Residents are being urged to get wise to the tricks distraction burglars and bogus officials after two episodes of theft in neighbouring areas.
The advice comes from Walsall Police after offenders targeted victims in their 80s and pretended to be from the Water Board.
Both the offences took place on Monday, October 18 – one in Stanley Street, Rushall, and one in Valley Road, Bloxwich.
In Stanley Street, three men visited the home and claimed to be water officials. They stole £200 before escaping in a black vehicle driven by a fourth offender.
At about 3.20pm, an 85-year-old woman who lives in Valley Road, Bloxwich, answered the door to a man who claimed he was from the Water Board. While she was distracted, a second man entered the house and stole £100.
Dave Faulkner, from force Intelligence, said: “We need to warn members of the elderly community, relatives and carers that we do not advise them to let strangers into the home.
“By strangers we also mean people who say they are from water and energy companies or anyone else they do not know.
“We are really trying to push the message that the ‘Water board’ does not exist. There is no such thing as the water board, please be suspicious of anyone who tells you this.
“If someone comes to the door claiming they need access to your home, we don’t want people to feel they can’t say no.”
Officers have been working with representatives from Severn Trent, South Staffordshire Water and energy suppliers to help tackle distraction burglary.
Crime prevention officers Andy Gregory added, “Severn Trent and Southern Staffs Water are the two companies who supply water across the West Midlands. They write to customers if they need to gain access to the home.
“As for the energy companies, most of them will write letters to customers before they attend the home.
“Most also operate a password scheme; this means you can ask the representative for the agreed password before you open the door to them.
“We would urge elderly members of the community, or their relatives, and carers to utilise the password scheme.”
West Midlands Police has issued the following advice:
• Check to see who it is by using the spy hole if you have one, or look through a front window.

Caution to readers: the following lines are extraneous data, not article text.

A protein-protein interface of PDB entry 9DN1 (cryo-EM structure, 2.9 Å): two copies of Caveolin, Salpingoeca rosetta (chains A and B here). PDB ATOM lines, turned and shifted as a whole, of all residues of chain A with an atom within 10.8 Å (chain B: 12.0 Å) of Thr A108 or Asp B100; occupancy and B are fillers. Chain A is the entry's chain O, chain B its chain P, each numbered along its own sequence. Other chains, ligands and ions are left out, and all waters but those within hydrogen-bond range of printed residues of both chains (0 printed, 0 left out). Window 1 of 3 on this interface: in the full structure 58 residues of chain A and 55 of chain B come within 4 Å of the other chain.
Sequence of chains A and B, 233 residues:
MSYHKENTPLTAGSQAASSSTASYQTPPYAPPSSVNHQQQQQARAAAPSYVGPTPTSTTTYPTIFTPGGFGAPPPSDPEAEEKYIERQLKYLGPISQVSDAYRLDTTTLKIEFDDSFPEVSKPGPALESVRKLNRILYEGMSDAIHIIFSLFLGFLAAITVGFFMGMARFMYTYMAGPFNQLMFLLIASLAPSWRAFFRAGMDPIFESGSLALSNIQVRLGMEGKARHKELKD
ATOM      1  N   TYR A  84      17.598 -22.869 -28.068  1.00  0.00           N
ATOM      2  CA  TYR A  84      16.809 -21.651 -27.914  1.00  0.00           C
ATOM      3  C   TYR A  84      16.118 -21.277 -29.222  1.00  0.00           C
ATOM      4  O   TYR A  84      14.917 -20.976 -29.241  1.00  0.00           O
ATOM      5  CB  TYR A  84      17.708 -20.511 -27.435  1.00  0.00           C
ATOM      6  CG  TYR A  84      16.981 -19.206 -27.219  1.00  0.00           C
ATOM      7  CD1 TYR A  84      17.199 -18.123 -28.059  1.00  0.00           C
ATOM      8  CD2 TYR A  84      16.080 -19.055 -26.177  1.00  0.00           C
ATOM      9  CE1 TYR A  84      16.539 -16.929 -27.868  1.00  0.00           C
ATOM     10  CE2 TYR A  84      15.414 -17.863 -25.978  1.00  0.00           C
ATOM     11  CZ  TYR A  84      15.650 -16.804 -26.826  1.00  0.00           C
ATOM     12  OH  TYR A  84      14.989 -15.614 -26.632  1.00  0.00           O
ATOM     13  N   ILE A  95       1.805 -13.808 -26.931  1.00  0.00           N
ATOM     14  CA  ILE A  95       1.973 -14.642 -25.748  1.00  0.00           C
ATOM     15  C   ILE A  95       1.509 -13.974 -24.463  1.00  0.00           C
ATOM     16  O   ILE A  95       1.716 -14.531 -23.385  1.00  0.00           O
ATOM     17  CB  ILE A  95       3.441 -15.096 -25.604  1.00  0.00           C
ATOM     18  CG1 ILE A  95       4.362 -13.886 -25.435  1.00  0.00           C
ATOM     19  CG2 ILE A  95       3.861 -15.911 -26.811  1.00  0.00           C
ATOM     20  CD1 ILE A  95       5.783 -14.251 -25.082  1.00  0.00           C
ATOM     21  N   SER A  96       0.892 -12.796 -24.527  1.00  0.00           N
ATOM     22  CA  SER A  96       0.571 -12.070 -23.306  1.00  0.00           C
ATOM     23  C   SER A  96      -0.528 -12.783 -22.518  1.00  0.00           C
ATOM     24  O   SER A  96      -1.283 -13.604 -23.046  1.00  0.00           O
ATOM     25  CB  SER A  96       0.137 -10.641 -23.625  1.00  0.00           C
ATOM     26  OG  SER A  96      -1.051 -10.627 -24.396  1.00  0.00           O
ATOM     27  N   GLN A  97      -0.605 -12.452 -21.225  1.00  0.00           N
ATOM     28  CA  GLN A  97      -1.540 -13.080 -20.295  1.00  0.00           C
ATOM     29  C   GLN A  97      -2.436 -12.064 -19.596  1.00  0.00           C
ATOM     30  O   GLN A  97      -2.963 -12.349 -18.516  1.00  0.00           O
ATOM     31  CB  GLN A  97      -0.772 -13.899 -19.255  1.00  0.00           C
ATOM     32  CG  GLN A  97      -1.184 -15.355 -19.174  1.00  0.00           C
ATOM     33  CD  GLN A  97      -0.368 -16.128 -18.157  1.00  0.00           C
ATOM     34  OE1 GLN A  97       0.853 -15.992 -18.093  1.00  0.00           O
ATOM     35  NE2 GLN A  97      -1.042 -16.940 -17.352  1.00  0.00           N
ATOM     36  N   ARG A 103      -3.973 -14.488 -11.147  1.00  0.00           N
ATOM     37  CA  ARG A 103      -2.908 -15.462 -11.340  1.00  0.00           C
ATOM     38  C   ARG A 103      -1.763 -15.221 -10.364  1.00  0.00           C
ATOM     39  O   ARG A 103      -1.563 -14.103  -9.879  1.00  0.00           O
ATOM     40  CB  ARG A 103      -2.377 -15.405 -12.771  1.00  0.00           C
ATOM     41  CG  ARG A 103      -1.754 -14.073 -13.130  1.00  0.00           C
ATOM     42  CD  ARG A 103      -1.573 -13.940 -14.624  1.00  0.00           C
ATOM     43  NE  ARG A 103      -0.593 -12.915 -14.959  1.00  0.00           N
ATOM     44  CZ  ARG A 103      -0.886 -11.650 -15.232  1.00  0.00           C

• Always put the chain on before you open the door. (If you don’t have a chain it’s a good idea to get one – they don’t cost much).
• Look at their clothing. Some official callers will have a uniform bearing their organisation’s name or symbol.
• If you don’t know the caller, ask to see their identity card. Check it carefully, and keep the chain on while you do this. Genuine callers won’t mind if you close the door while you do this.
• Some public utility services (e.g. water, electricity, gas) operate a password system. Contact your local branch to find out more.
• If you’re still not sure, ask the caller to come back later. You can then check their story by phoning the organisation or company they claim to represent. Look up the number in your own telephone directory. Don’t rely on the telephone number on their card – it may be the number of a crook’s partner.
• Bogus callers sometimes work in pairs. Beware of one distracting you while the other steals your property. The best practice is not to let them in.
• Ensure your back door is locked if you are answering the door to someone you don’t know.
• Watch out for anyone who says they’re in a hurry. Don’t let them pressure you. If in doubt, call a neighbour or friend.
• If you have any suspicions at all, don’t let them in.
• If you’re still not happy, phone the police – dial 999 – and tell them what’s happened. And tell your neighbours.
Anyone with information about the two distraction burglaries should contact Force CID at Bloxwich on 0345 113 5000.
(Photograph by David Prochazka)